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Posted On: 19 September 2011 11:45 am
Updated On: 3 April 2019 12:49 pm

Expert advises brain foods for children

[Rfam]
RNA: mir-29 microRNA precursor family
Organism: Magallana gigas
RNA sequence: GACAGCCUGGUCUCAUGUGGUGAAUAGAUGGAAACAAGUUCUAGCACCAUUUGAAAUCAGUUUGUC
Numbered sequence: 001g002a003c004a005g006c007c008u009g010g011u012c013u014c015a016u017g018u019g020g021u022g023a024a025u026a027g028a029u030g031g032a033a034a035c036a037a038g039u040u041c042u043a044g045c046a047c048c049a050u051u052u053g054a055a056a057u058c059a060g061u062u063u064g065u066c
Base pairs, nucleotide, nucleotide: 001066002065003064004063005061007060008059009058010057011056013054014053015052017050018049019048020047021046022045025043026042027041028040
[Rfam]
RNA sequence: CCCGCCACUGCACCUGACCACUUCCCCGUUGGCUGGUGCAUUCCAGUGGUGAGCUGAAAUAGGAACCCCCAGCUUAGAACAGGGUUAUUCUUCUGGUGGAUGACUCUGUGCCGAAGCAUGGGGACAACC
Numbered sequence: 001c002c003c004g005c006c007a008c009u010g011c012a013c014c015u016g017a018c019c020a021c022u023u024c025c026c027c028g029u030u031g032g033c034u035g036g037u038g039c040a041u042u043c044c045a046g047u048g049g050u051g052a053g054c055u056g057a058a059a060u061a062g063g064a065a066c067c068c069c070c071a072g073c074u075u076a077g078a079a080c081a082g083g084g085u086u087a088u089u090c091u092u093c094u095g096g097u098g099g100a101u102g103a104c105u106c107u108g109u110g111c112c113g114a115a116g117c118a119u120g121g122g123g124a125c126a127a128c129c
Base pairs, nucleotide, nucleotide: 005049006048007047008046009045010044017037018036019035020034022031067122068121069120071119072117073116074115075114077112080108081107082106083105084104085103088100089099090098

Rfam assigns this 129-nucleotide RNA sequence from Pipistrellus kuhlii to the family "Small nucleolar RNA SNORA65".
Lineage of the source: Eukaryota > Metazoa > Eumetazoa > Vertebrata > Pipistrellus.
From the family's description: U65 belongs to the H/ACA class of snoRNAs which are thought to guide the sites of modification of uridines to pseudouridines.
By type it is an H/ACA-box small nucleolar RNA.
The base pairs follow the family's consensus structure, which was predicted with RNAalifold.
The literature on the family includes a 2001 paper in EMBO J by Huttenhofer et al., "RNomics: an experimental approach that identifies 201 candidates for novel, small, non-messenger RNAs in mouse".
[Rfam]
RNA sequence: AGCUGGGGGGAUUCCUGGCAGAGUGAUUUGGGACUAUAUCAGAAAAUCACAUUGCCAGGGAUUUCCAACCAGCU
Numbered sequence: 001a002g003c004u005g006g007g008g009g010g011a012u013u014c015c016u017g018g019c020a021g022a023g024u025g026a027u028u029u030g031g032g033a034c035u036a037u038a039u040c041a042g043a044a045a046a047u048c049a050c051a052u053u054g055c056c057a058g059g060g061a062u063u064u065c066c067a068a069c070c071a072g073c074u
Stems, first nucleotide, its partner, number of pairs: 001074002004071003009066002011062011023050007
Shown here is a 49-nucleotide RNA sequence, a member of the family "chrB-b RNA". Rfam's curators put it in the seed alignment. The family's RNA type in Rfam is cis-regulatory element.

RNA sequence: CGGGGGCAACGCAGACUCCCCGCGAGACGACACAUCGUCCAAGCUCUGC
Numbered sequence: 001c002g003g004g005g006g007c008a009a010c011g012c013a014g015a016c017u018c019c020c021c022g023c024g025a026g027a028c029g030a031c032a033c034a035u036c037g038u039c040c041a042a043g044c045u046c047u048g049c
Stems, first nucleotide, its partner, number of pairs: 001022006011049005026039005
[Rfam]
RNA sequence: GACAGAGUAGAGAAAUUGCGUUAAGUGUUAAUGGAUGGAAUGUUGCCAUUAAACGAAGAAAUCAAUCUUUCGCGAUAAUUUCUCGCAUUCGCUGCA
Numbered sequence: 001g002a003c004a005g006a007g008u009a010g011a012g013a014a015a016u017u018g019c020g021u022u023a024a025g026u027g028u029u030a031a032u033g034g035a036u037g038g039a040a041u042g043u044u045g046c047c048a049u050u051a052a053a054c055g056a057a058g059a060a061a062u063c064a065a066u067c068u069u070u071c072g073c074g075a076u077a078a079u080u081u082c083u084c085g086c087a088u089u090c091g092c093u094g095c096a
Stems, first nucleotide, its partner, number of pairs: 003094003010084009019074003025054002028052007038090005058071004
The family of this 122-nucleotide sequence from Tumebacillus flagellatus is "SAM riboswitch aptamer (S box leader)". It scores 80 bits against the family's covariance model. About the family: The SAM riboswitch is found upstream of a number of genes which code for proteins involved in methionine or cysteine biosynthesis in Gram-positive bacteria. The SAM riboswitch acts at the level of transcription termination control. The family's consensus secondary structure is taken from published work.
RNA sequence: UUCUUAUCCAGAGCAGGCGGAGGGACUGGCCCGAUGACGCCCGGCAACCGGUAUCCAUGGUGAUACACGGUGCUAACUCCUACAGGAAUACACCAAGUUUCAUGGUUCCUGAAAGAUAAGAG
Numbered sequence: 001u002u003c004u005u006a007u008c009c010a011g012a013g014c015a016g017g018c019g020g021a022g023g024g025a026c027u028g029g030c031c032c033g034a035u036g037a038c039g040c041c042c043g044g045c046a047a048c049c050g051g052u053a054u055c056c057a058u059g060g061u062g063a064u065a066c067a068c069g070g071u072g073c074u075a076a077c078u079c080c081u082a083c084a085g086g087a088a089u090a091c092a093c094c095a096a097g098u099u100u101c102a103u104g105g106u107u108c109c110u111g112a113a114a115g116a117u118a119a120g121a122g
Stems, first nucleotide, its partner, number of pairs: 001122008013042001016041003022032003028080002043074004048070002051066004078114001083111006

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Parents have been advised to boost their children’s brain power by providing them from young age with the right foods that will help increase their mental agility, improve their memory and help fight disease like dementia later in life. “Brain foods are good booster for the brain as they give it power and enhances its function, so it is important for parents to be aware of the right food categories that can help their wards,” Hamad Medical Corporation’s paediatric dietitian Celine Jour said. According to Jour, to ensure brain alertness, foods high in omega H3 such as salmon fish should be given to a child at least twice per week and those containing potassium like bananas should also be included in meals regularly. “Salmon is the best source of omega H3 and fatty acid, the good concentration of which could help decrease dementia later on. Spinach is also a good food that prevents quick ageing of the brain,” she explained. “There is good evidence to suggest that lycopene, a powerful antioxidant found in tomatoes, could help protect against the kind of free radical damage to cells which occurs in the development of dementia, particularly Alzheimer’s,” she said. Other foods that are good for the brain include lean beef, cheese, walnut, peanut butter, potatoes, milk, yoghurt, eggs, wheat and liver, fish, chicken, lentils, beans and peas. “It is advisable to give children lean beef from cow only as mutton is very high in fat and that is not too good for their heart. Also, cheese and walnuts (not roasted or fried) are very good while peanut butter should be preferred over other unhealthy choices as it is very high in vitamin E and it’s a very good antioxidant,” Jour said. She said that potatoes help maintain good glucose blood level while milk is very important for brain cells development as it contains vitamin B12. “It is recommended that children aged from one to three years should drink two to three glasses of milk daily while those aged from six years should at least consume a glass of milk per day,” she said. The dietitian also suggested that cheese and yoghurt should be included in daily meals as well to supply children with the much needed calcium for healthy bones and teeth. “Being smart is related to good nutrition, so it is good for parents to always ensure their children eat a rich array of food and get the right nutrients that will help grow well, have good memory and improve their general well being,” she said. However, Jour also suggested that to encourage children to eat healthy, parents should explain the importance of each food type aside from inviting them to shop for food items as well as involving them in preparation. “Apart from encouraging children to partake in the whole process of food making, they should be encouraged to eat slowly to detect their hunger, this could take between 15-30 minutes,” she explained adding that children should be prevented from eating in front of the television to avoid over-eating. Children should also be encouraged to drink a good amount of water (between one-and-half to two litres) daily, she said. “Children will get us to eating healthy and balanced diets when they begin by taking to school healthy snacks such as a handful of fruits, pop corns, some vegetables and fresh salads,” she maintained. Gulf Times